We need to see pan-European security structures which are fit for purpose, and frankly the aim should be to integrate Russia (a largely European country) into those structures as soon as possible (presumably post-Putin). There needs to be pan-Asian security, pan-African security, pan-American security. What we don’t need is a single global policeman not answerable to the world.

And none of that security apparatus – none of it – needs nuclear weapons. Terrorism, cyber crime and the impacts of climate change are the kinds of threats we ought to be facing up to and being ready to address. Instead we meddled repeatedly in Russia’s business since the fall of the Soviet Union, never in a way that benefited Russia.

That is my solution – serious de-escalatory negotiations on a new era of treaties which tamp down the flames breaking out everywhere in the world, a real pan-European, self-reliant security apparatus focussed on the real threats the world faces with proper enforcement capacity, the end of unilateral power-projection carried out by rich, white, Western nations (or Russia or China or anyone else) and a Scotland freed from the tyranny of having the abomination of weapons of mass destruction on our shores.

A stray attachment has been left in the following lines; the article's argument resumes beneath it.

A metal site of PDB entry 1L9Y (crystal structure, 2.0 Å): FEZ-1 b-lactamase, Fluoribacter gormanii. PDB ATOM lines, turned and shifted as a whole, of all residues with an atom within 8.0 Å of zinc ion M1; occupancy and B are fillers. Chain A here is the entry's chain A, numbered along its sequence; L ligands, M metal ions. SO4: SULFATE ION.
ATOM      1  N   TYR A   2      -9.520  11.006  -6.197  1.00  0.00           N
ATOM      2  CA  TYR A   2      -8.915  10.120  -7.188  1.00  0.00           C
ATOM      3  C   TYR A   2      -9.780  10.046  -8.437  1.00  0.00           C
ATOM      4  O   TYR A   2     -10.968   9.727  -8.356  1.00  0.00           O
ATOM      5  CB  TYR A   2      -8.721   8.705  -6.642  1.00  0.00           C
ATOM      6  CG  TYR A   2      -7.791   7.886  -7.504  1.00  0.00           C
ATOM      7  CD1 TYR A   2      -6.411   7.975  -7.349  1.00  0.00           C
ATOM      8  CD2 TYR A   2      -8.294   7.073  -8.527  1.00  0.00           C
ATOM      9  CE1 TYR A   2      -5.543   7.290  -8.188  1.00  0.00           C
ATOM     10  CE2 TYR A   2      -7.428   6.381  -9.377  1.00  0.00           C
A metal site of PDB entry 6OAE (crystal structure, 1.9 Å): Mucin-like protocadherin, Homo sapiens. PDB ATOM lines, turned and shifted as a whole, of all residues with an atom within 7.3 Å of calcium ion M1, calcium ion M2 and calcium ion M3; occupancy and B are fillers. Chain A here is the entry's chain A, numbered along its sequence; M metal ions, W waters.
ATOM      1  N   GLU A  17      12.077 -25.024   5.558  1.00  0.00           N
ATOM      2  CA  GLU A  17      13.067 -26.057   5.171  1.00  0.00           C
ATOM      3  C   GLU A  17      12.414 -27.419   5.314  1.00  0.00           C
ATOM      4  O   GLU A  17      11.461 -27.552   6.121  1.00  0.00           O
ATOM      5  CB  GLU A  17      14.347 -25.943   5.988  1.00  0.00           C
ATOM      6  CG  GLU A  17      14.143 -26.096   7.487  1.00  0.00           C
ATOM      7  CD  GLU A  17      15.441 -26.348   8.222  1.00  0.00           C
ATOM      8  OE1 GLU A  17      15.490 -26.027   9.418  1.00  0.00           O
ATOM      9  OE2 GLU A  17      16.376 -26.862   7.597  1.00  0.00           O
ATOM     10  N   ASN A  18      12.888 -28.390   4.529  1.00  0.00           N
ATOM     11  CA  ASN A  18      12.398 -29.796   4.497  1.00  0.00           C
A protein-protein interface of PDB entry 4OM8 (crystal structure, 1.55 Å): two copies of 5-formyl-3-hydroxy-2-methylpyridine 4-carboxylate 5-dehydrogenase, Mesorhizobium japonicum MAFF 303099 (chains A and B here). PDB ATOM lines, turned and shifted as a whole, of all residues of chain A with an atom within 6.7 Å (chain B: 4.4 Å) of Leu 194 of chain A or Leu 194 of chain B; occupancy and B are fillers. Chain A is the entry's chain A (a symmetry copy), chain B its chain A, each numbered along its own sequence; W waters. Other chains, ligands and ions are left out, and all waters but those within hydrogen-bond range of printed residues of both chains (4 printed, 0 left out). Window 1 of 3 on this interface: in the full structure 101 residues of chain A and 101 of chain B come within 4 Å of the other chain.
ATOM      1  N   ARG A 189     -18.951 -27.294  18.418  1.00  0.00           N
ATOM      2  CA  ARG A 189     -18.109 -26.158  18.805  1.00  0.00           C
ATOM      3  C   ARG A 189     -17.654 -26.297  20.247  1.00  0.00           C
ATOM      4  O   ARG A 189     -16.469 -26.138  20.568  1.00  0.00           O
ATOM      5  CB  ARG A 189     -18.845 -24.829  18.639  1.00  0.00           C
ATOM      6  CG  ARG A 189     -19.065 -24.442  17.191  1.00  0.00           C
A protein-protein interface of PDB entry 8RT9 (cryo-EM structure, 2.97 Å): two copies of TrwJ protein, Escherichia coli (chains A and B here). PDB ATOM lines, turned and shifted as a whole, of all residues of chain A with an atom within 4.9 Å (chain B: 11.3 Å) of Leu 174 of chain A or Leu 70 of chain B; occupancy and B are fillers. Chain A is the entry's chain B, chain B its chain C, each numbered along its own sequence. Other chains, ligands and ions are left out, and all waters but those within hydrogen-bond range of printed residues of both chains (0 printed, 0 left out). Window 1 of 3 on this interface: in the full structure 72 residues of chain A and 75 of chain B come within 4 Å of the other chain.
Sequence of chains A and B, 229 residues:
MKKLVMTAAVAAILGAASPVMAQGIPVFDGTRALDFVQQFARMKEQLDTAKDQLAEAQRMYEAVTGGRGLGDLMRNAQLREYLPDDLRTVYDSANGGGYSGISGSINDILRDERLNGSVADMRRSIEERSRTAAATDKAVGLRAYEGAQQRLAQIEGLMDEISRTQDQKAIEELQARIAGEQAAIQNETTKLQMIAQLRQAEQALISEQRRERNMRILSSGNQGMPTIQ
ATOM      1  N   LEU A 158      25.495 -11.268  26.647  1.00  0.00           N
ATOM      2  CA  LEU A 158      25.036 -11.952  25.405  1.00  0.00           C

Instead, we have little men and their war fantasies salivating over weapons we don’t even own but which make our penis look big. They are going to make these fantasies come true sooner or later – and it is Scotland, almost alone on the continent, that has the nuclear target on our backs.